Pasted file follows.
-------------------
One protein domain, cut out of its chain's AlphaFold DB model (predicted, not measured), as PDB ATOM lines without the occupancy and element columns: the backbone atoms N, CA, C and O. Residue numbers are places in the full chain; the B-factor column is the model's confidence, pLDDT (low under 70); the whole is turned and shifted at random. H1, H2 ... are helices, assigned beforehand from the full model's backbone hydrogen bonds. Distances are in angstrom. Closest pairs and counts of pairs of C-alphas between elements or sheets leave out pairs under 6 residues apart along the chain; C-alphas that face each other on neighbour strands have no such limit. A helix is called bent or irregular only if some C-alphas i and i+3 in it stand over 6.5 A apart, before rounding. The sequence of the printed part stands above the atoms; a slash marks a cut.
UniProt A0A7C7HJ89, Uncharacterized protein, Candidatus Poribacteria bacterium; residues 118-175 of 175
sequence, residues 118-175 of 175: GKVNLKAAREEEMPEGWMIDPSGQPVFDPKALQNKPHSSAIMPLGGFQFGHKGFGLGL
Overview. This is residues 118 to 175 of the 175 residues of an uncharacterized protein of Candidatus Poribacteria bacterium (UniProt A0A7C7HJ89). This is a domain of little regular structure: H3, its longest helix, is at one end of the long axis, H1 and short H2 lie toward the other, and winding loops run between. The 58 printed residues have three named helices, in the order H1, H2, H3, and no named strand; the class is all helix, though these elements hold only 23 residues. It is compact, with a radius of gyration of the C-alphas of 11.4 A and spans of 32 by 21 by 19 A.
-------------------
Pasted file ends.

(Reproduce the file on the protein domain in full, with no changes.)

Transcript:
One protein domain, cut out of its chain's AlphaFold DB model (predicted, not measured), as PDB ATOM lines without the occupancy and element columns: the backbone atoms N, CA, C and O. Residue numbers are places in the full chain; the B-factor column is the model's confidence, pLDDT (low under 70); the whole is turned and shifted at random. H1, H2 ... are helices, assigned beforehand from the full model's backbone hydrogen bonds. Distances are in angstrom. Closest pairs and counts of pairs of C-alphas between elements or sheets leave out pairs under 6 residues apart along the chain; C-alphas that face each other on neighbour strands have no such limit. A helix is called bent or irregular only if some C-alphas i and i+3 in it stand over 6.5 A apart, before rounding. The sequence of the printed part stands above the atoms; a slash marks a cut.
UniProt A0A7C7HJ89, Uncharacterized protein, Candidatus Poribacteria bacterium; residues 118-175 of 175
sequence, residues 118-175 of 175: GKVNLKAAREEEMPEGWMIDPSGQPVFDPKALQNKPHSSAIMPLGGFQFGHKGFGLGL
Overview. This is residues 118 to 175 of the 175 residues of an uncharacterized protein of Candidatus Poribacteria bacterium (UniProt A0A7C7HJ89). This is a domain of little regular structure: H3, its longest helix, is at one end of the long axis, H1 and short H2 lie toward the other, and winding loops run between. The 58 printed residues have three named helices, in the order H1, H2, H3, and no named strand; the class is all helix, though these elements hold only 23 residues. It is compact, with a radius of gyration of the C-alphas of 11.4 A and spans of 32 by 21 by 19 A.